Not that the story and interactive need any more tweets, but here’s a time when I need more than 140-characters to give Jon Huang a high-five for developing the appropriate level of engagement and interactivity to this story. Jon also properly gives credit to Rootof Creations who created the original Kick Ass game.

There was some nice write-ups on the story and interactive from Poynter as well as others including Betabeat who wrote:

… designed by Jon Huang, a multimedia producer at the Times and former IBM developer. As Poynter notes, he’s also a beekeeper, which is vaguely scary but also awesome.

and Nieman Lab quoted Jon with:

… multimedia features have become an integral part of the storytelling process at the Times, and as a result they’re often working with different departments, from the foreign desk to the dev team, at any given time.

Nice. For those keeping track, he also came out with this innovative feature after the death of Bin Laden: ”The Death of a Terrorist: A Turning Point?

And the end, New York Observer got it right by quoting Jon as saying:

In this case it supports the experience of the article.

And, of course, there was the story from Sam Anderson which I also found fascinating.

… and before long I entered the danger zone. I was playing when I should have been doing dishes, bathing my children, conversing with relatives, reading the newspaper and especially (especially) writing. How time-wasting video games escaped the arcade, jumped into our pockets and took over our lives.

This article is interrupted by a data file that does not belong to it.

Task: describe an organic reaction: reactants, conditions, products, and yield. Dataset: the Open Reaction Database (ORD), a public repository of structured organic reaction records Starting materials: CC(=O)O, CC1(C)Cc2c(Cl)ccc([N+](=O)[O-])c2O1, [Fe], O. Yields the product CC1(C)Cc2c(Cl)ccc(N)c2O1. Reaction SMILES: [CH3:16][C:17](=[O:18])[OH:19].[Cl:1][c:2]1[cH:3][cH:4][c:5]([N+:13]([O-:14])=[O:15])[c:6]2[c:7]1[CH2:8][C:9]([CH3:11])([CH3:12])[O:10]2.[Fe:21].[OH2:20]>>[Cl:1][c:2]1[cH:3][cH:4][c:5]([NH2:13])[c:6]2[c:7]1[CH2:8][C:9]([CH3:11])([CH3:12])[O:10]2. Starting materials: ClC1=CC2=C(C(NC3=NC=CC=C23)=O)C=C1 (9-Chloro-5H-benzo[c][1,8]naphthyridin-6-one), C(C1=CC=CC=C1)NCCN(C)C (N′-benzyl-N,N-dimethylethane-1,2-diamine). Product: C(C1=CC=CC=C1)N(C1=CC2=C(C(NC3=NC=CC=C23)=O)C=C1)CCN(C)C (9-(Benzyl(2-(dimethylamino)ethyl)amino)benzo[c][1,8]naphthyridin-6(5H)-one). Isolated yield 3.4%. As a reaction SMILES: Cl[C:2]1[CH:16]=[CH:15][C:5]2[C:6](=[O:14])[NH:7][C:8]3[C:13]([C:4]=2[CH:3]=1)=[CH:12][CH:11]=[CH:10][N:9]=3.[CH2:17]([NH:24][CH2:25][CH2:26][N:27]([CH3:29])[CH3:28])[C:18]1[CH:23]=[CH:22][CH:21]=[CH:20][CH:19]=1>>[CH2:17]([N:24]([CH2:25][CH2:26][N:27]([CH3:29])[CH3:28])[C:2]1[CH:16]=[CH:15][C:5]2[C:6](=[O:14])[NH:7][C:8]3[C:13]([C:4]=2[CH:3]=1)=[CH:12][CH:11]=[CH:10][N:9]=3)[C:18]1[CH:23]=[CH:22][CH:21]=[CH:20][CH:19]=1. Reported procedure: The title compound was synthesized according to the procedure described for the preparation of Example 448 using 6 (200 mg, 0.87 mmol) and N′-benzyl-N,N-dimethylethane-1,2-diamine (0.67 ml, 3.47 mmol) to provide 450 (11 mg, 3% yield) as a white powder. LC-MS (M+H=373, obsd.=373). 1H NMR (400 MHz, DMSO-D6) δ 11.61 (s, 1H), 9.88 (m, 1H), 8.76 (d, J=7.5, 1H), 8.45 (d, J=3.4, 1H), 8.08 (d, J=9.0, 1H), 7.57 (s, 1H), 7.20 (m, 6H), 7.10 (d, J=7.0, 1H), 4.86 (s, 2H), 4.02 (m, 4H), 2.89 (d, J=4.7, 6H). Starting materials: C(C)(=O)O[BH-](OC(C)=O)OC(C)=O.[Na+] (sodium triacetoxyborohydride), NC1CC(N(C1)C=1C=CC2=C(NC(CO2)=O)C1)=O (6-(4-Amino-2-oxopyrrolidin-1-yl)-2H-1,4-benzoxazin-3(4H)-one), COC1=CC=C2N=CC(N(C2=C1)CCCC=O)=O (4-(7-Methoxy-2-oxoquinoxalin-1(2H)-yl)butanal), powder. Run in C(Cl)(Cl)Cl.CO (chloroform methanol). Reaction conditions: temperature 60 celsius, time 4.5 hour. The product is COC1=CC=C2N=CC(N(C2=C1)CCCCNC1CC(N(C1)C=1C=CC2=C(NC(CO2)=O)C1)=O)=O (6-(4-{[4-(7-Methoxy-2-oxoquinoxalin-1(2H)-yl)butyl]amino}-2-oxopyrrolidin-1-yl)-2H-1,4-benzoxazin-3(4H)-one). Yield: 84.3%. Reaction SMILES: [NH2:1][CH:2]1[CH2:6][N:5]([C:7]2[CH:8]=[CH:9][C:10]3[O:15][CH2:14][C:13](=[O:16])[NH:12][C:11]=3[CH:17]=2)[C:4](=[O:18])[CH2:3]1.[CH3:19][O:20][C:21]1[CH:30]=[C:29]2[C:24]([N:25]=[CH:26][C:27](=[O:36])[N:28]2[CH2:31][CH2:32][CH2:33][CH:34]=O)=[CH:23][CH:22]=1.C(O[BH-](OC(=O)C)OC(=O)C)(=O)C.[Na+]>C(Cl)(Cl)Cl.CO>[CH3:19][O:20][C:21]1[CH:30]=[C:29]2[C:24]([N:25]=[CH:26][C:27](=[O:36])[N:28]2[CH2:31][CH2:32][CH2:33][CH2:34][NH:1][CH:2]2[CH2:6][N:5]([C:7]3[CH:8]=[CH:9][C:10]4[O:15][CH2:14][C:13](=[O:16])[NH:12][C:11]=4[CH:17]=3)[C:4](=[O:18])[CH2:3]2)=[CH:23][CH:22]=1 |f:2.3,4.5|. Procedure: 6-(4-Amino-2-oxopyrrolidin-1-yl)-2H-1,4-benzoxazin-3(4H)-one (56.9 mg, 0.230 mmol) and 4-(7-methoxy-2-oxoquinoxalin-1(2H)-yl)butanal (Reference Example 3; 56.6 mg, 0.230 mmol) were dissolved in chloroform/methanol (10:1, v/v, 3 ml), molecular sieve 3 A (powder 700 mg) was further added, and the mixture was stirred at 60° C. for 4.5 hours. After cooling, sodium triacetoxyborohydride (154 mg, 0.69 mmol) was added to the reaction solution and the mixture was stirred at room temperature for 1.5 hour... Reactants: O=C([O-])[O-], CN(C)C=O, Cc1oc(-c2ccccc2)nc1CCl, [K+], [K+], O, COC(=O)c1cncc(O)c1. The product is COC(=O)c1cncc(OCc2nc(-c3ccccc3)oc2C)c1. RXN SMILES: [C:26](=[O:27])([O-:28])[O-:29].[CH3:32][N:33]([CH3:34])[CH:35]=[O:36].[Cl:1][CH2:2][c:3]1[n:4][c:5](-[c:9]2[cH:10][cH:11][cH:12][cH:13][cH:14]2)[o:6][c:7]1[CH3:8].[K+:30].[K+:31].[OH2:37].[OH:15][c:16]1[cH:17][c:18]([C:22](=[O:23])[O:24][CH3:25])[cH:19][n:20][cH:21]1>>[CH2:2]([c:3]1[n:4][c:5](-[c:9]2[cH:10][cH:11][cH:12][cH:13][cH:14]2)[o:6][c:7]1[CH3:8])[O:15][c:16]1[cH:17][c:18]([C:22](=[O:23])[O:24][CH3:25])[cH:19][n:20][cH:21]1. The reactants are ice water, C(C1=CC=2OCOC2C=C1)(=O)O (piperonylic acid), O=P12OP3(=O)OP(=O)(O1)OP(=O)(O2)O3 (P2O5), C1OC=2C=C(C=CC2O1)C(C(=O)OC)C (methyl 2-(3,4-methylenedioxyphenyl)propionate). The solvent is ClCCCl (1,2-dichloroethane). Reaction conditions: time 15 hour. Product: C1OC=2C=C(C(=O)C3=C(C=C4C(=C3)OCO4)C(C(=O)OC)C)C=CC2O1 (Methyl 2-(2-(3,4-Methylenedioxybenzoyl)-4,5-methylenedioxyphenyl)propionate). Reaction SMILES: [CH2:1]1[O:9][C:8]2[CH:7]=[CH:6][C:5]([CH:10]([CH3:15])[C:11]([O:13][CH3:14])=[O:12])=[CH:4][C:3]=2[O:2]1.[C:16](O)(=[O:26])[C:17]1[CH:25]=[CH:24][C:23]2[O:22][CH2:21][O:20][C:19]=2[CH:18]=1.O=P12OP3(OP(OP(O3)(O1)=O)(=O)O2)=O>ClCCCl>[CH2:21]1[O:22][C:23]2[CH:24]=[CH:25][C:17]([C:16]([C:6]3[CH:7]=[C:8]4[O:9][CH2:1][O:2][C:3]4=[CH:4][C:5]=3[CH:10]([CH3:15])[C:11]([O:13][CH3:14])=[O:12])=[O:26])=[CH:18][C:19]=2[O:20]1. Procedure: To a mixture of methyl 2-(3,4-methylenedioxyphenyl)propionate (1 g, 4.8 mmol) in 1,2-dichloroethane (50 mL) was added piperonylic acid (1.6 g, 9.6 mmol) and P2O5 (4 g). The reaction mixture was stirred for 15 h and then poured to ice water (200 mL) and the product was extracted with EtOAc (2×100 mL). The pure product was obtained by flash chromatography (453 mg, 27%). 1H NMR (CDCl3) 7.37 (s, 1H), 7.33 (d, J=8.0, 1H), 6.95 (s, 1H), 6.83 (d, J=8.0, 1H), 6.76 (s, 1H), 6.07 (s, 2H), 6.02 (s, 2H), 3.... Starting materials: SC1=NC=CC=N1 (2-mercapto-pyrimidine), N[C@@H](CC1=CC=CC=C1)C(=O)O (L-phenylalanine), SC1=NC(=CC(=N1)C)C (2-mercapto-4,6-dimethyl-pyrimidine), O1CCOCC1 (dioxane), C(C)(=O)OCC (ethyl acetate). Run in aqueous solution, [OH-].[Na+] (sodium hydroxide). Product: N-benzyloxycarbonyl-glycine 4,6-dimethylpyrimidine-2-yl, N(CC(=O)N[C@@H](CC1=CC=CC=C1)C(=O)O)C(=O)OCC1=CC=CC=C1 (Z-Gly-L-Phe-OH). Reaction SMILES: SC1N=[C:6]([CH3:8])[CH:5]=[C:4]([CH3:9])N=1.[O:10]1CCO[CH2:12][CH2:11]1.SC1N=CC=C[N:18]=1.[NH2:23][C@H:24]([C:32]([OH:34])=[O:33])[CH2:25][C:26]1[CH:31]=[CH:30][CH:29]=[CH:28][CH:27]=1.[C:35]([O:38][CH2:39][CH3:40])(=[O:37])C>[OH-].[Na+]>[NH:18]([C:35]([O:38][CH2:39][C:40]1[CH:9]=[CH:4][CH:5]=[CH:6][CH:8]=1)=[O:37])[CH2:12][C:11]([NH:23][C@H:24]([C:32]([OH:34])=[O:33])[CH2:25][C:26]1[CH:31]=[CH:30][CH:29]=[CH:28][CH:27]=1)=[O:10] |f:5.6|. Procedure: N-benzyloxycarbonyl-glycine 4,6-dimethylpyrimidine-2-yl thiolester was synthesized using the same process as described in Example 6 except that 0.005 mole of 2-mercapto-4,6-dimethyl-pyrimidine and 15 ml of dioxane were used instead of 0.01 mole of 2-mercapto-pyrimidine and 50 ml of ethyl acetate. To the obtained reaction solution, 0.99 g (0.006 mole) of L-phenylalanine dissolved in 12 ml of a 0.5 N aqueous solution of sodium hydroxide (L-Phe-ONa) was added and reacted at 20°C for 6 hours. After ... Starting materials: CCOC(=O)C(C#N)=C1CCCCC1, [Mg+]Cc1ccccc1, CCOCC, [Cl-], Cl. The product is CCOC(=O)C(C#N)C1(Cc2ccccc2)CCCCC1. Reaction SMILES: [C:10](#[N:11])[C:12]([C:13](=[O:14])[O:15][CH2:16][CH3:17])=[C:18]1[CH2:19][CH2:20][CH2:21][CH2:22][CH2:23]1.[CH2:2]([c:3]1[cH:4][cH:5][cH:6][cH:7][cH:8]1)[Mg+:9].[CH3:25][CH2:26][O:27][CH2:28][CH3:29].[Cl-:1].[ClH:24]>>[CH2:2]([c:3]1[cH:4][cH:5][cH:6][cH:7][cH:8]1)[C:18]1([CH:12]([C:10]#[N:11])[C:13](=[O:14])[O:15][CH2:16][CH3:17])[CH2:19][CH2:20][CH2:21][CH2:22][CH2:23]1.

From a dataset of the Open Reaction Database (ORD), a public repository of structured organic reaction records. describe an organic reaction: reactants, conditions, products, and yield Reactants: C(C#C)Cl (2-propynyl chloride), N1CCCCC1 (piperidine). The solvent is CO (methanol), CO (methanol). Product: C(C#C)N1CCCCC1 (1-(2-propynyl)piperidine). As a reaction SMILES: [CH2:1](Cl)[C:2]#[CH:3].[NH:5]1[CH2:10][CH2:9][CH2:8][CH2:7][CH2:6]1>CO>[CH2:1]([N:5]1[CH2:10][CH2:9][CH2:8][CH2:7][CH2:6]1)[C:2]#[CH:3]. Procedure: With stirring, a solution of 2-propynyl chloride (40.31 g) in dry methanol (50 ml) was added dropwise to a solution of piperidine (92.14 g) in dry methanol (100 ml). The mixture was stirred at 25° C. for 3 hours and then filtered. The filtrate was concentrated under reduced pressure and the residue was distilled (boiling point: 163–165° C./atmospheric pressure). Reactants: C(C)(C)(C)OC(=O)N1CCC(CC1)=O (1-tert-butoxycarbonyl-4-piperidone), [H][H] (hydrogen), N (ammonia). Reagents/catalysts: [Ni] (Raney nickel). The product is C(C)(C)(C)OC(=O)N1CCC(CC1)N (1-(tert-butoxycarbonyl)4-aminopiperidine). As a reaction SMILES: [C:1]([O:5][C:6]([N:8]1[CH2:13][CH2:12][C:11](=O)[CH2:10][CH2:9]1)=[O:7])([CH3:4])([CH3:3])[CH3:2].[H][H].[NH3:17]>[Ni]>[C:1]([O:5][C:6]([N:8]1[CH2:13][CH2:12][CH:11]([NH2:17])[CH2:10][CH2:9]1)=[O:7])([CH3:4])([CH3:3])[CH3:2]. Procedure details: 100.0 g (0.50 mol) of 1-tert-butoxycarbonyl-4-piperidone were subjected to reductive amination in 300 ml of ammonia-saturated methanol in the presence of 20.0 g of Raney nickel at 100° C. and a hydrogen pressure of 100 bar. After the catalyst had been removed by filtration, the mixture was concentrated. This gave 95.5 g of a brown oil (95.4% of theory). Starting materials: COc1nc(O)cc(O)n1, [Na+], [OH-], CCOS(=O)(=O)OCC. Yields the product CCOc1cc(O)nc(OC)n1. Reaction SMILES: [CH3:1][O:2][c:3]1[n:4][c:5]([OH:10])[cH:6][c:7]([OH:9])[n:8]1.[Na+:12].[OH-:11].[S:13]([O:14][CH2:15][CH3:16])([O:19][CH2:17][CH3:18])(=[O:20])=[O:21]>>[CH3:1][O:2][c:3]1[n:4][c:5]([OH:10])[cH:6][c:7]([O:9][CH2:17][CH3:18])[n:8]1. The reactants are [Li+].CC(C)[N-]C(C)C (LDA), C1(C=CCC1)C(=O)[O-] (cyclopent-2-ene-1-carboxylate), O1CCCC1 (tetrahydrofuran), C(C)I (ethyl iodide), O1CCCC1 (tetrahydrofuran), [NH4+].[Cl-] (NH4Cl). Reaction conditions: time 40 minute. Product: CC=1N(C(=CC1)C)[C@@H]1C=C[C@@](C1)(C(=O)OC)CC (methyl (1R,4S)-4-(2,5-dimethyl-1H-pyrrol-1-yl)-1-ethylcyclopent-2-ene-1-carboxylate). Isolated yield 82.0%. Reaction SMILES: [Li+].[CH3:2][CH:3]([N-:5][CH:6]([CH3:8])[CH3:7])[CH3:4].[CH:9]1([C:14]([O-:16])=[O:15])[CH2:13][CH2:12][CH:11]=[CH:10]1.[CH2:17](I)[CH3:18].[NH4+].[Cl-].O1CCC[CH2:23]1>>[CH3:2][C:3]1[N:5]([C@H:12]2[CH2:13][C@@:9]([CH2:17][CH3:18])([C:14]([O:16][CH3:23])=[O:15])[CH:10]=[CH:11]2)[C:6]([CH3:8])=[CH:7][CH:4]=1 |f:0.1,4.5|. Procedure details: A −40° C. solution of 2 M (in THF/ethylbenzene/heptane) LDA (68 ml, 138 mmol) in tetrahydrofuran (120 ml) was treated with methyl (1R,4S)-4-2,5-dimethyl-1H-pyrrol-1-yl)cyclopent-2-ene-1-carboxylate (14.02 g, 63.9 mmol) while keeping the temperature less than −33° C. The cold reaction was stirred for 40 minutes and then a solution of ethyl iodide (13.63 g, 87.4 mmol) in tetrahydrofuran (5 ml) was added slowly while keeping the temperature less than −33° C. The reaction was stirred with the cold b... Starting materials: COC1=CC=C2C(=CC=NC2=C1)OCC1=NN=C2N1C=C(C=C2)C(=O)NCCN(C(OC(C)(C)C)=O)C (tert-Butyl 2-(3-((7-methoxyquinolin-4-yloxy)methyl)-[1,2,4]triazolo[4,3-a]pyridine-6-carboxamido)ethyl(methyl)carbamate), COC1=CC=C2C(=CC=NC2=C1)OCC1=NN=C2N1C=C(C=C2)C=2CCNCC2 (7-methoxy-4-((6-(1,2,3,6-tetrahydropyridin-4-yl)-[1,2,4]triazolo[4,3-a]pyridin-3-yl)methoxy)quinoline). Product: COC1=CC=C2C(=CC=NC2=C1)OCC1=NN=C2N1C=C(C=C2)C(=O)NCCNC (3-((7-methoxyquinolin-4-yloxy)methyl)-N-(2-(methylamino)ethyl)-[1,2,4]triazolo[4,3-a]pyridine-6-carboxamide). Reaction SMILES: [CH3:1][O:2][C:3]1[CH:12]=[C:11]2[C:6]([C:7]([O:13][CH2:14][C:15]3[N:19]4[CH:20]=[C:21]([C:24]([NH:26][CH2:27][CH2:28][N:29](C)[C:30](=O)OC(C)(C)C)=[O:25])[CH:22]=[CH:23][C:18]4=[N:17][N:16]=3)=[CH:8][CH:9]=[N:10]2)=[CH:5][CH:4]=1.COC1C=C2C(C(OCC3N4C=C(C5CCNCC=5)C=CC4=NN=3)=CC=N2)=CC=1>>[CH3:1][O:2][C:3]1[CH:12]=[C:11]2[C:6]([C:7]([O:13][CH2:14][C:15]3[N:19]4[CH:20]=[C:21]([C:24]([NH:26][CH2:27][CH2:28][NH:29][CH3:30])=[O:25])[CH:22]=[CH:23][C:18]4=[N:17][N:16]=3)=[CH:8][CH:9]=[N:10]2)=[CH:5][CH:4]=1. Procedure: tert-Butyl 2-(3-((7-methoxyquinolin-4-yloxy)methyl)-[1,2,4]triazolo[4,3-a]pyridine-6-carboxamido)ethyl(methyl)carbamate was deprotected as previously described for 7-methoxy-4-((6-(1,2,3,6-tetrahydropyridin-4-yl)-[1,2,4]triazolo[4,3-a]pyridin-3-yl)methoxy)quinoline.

Only once did I go on a binge and that was with Metal Gear Solid on xBox. I still remember seeing distant lights in real life and thinking I should be shooting those out. Crazy.

I told her I was going to invent something called the iPaddle: a little screen-size wooden paddle that I would slide in front of her phone whenever she drifted away, on the back of which, upside-down so she could read them, would be inscribed humanist messages from the analog world: “I love you” or“‘Be here now.”

That would be my wife on me… not with games but with the iPhone in general.


How games make us better people in real life

She made a case for taking gamers out of their virtual worlds and trying to get them to play games that have an impact in the real world. I’ll explore this more in another post and see what that could mean for news.

More to come… for sure.


Jane McGonigal just finished a really interesting panel at SXSW, and not only because in the middle of it she had everyone play “massive multiplayer thumb wrestling.” (That reminds me; I need to wash my hands.)

The talk was called “Reality is Broken: Why Games Make Us Better,” which is the name of her book and the sweet spot of panels at SXSW: Everything would be so much better if we all played more games.

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